Wednesday, April 9, 2014

A recent German case on reasonable royalties: Foliendruckverfahren

A couple of weeks ago in my post on reasonable royalties in the U.K. I also mentioned a German case, OLG Karlsruhe, Judgment of Aug. 5, 2013, 6 U 114/12--Foliendruckverfahren, that was reported in a recent issue of GRUR-RR and is also available from, here.  I thought it would be worthwhile to say a few words about the Karlsruhe Court of Appeals' analysis of reasonable royalties under German law.

The patent in suit is the German portion of EP 0578706 B1 for a film printing process and film transfer machine.  The patentee had granted an exclusive license to a company identified as "M." (German cases do not publish the names of the parties).  M. sued the defendant for infringement, based on the defendant's distribution of two printing machines that were alleged to infringe.  In an earlier proceeding, the trial court concluded that the machines infringed, which then set the stage for a trial on damages.  The exclusive licensee thereafter transferred its right to recover damages for the infringement back to the patentee, who pursued the claim for damages accruing to the licensee and to itself (based on the licensee's contractual obligation to pay the patentee 25% of any damages awarded).  The patentee could then sue for the entire damage accruing to both parties.  The patentee claimed that the amount of damages was at least 50,000 euros per device, because this was the price the exclusive licensee agreed to pay for any machines it made pursuant to the license.  The trial court agreed, and the defendant appealed.

In its opinion, the Court of Appeals recited the various factors and considerations that go into determining the amount of a reasonable royalty.  The goal is to award the amount that reasonable parties would have agreed to at the conclusion of a licensing agreement, if they had foreseen the future development and scope of the infringement (para. 68).  The court should consider the economic meaning of the protected right, which expresses itself in a profit opportunity and by which is determined the remuneration to be attained in the market.  Relevant factors include the technical advantages of the invention in comparison with the same or similar articles, the possible monopoly position of the IP owner, the possibility that purchasers would be able conveniently and efficiently to substitute for the infringing device, and whether or to what extent suitable and (from the perspective of the license taker) economically reasonable alternatives were available (para. 76).     

Here, one of the most important pieces of evidence was a 2010 sublicense agreement between the exclusive licensee and a company identified as KBA.  This agreement had been entered into in settlement of infringement litigation against one of KBA's customers, and allowed the continued use of the infringing machine.  The defendant argued that the settlement was not good evidence of what reasonable parties would have agreed to ex ante--an issue that also frequently comes up in U.S. litigation--but the Court of Appeals disagreed, stating that KBA is one of the major competitors of the licensee and the defendant, and that it is not plausible that it would have bound itself to pay an unreasonable royalty for the future use of the technology (para. 73).  Under this agreement, the royalty was 90,000 euros, which was ultimately the amount awarded for each of the defendant's infringing machines.  The court rejected the defendant's argument that this price, was allegedly amounted to somewhere between 25 and 50% of the value of the infringing component, was excessive, noting that the component is usually sold as a part of a complete machine; that buyers and sellers often use the value of the complete machine as a royalty base; and that, using the value of a complete machine as the royalty base, the rate was somewhere between 2 and 5% (para. 114).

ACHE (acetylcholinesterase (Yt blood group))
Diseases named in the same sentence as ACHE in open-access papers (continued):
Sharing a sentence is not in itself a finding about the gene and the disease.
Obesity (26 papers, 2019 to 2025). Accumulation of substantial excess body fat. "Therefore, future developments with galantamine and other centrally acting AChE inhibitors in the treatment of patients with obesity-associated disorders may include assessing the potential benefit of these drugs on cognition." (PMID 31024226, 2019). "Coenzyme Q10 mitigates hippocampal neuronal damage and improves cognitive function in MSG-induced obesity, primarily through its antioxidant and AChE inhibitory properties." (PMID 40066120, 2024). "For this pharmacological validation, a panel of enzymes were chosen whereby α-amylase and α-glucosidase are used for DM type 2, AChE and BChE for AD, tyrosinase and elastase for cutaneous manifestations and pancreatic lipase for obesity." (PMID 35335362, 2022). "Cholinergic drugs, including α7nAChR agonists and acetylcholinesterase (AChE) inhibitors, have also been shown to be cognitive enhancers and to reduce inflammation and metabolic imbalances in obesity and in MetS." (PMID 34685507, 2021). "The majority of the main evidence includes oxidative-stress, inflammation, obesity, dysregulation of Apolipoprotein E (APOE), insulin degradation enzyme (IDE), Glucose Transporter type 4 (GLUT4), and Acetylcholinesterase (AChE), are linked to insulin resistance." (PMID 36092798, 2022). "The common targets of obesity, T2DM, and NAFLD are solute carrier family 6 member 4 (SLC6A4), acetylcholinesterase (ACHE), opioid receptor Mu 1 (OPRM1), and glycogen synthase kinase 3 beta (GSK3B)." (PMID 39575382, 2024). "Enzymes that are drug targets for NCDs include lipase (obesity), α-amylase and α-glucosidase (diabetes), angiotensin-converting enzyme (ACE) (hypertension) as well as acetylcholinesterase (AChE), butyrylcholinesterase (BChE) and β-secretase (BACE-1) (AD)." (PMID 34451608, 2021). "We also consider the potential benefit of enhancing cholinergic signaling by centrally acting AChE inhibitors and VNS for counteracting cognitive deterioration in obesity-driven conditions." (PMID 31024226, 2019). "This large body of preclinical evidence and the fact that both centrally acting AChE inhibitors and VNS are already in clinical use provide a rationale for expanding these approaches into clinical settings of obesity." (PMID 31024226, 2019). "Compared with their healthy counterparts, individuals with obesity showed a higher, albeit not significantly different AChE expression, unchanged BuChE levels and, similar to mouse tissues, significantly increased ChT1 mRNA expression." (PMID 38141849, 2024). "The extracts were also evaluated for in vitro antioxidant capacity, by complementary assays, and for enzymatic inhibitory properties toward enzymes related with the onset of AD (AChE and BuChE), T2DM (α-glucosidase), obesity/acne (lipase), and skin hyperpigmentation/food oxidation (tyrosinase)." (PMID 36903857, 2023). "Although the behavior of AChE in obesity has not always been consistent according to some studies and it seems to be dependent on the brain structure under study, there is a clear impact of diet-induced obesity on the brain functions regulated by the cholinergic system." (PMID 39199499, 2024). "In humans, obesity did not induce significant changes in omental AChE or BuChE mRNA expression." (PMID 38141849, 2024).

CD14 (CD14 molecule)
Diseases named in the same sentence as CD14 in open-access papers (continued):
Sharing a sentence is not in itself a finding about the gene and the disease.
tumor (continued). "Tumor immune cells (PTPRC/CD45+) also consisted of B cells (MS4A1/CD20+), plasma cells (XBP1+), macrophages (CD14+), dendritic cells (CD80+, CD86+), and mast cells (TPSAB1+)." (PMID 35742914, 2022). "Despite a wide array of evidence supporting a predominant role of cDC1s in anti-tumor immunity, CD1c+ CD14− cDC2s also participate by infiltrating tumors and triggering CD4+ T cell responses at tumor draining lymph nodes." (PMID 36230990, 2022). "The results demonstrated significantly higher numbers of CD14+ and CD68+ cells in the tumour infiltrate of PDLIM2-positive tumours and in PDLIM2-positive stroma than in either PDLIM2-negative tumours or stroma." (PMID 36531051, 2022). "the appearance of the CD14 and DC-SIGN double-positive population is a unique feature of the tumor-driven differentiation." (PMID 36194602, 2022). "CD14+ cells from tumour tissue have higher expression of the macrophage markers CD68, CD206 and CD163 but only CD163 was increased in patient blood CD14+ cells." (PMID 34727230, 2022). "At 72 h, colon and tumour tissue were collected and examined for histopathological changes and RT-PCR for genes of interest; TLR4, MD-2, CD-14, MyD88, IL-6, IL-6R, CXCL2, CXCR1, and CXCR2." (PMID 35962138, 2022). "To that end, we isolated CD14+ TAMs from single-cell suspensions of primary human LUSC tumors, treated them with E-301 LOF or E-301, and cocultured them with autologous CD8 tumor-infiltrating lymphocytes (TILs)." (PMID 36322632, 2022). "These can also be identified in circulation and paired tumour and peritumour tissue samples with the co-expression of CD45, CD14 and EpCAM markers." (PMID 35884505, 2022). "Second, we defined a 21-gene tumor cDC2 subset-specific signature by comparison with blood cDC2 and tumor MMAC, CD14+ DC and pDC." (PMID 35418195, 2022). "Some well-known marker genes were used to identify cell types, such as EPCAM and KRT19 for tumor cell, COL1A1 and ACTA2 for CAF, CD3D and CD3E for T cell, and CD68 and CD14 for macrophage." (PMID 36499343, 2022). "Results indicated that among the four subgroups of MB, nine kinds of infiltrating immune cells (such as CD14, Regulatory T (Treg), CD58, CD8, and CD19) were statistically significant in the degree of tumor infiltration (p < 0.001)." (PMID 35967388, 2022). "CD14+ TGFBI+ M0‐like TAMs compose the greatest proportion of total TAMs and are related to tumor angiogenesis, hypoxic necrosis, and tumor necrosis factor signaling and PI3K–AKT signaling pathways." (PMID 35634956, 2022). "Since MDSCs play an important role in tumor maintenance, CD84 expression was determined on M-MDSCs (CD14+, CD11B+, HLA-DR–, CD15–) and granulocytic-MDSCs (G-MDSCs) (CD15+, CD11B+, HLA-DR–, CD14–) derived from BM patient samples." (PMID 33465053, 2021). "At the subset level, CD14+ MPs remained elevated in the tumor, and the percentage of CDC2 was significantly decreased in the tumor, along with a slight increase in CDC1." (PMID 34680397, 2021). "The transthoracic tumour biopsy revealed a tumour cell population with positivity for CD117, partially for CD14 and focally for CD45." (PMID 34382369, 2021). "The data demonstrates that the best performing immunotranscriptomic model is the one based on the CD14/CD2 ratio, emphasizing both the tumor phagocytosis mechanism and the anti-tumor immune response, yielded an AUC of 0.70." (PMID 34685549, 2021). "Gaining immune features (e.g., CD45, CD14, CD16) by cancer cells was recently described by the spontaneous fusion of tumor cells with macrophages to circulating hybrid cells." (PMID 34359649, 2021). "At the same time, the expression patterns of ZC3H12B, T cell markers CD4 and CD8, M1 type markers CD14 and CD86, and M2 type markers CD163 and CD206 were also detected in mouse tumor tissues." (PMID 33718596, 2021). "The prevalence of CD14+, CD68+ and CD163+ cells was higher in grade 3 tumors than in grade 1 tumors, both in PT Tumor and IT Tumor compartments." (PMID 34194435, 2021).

The court also awarded interest of 20,000 euros, based on the fact that an actual licensee who failed to pay its royalty on a timely basis would have been required, under the contract, to pay interest in at least this amount (paras. 115-17).

Towards the end of the opinion the court noted the general principle that the infringer ought not to be made either better off or worse off than a bona fide licensee (para. 118).  As I discuss in my book (pp. 269-70), however, courts in Germany sometimes do award modest royalty enhancements on the ground that an infringer enjoys certain benefits that an actual licensee does not; and some commentators argue that courts should do so more frequently and/or generously.  The Court of Appeals reviewed the case law and the arguments for and against enhancements before concluding that, first, in this case there was no particular reason to think the defendant enjoyed any benefits over and above what an infringer usually enjoys, and that these benefits also come with some corresponding detriments; and second, that it didn't really matter, because (if I'm reading this correctly) an award of 90,000 euros per infringing device was all that the plaintiff requested in its complaint; recall the plaintiff had requested "at least 50,000 euros" per infringing device (paras. 118-20). 

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